Ukrainian heritage of Manitoba

St. Michael's church (the building on the left), dedicated on October 14, 1899, was the first Ukrainian Orthodox church in Canada. It was built by immigrants from Northern Bukowina who came to Manitoba in 1896. The building on the right is a bell tower built later. In the background is a graveyard used till 1950s. The parish was under the jurisdiction of the Russian Orthodox Mission to Canada until 1922, and it then joined the newly founded Canadian Greek Orthodox Church. It is situated in southern Manitoba about 10 km from the Minnesota border, between the villages of Tolstoi and Gardenton. Nobody lives vithin several miles of this church today. It lies in the region where a group of enthusiasts is buying out land from farmers in an attempt to restore at least a little bit of the original prairie.

The cross in the middle is from 1910. The whole site has the status of a historical monument. Most of the tombstones have been repaired recently.

There are only short inscriptions on the tombstone crosses: just the name and the date of death. It is interesting that the word for "year" used for this purpose alternates between the Russian "god" (more often on the older graves) and the Ukrainian "rok".

And this is the Orthodox Ukrainian church of St. Peter and Paul built in 1944 on the outskirts of the village of Sundown about 25 km farther to the East from the old St. Michael's church.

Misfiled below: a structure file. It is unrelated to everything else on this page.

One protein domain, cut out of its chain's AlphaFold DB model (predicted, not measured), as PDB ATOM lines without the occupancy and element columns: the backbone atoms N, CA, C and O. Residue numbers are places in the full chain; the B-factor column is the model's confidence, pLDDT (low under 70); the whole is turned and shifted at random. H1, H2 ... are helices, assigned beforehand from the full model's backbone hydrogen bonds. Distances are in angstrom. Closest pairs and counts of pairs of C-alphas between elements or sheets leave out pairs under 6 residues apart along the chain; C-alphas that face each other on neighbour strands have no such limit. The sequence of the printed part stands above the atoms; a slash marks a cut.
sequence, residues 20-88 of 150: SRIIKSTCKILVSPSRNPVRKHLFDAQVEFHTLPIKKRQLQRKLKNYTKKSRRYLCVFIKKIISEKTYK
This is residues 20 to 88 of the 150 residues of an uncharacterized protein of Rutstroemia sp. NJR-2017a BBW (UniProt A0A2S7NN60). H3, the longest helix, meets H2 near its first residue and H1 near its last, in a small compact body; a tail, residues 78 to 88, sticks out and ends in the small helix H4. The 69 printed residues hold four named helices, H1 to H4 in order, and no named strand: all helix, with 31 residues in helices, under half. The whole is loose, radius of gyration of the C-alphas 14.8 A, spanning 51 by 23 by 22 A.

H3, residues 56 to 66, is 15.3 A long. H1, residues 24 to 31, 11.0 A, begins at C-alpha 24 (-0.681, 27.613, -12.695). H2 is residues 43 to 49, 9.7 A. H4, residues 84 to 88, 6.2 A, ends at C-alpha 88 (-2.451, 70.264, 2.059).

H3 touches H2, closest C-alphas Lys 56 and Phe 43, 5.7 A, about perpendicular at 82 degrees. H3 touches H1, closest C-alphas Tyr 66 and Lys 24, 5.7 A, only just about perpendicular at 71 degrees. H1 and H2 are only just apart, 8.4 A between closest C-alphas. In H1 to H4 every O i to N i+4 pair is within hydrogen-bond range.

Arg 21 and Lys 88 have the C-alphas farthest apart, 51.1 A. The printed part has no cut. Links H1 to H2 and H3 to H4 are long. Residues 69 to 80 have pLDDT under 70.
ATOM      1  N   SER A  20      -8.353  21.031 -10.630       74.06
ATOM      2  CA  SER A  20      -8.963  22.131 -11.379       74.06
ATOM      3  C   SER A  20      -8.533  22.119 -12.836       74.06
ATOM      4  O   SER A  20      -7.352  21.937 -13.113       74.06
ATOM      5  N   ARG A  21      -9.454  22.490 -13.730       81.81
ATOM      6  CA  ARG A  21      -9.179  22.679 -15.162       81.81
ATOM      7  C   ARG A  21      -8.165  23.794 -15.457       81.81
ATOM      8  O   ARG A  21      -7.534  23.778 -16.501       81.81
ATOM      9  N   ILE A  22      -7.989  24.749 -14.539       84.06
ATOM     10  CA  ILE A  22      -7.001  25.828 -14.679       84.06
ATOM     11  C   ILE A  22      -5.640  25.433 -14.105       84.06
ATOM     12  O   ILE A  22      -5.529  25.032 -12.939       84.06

All these pictures were taken on Aug. 10, 1997.

These two pictures show the Ukrainian Orthodox Holy Trinity Cathedral built in 1951-1962 on Main Street in Winnipeg in the northern part of the city, which has traditionally been the home of the immigrants from Eastern Europe.

Not far from the cathedral one can find a large Ukrainian nursing home (on the left) and a few blocks further to the south on the Main Street there is another much smaller Ukrainian Orthodox cathedral of St. Ivan Suchovsky (right photo).


These four pictures were taken on September 14, 1997.

Similar small churches can be found all over Manitoba, where about half of the people (about half a million) have Ukrainian ancestors. These Manitobans are mostly fourth generation Ukrainians, and only a few of them can still speak Ukrainian fluently. Of the rest, many can still say at least a few Ukrainian words.

An example of the thriving performing art: Hoosli Ukrainian Folk Ensemble of Winnipeg.

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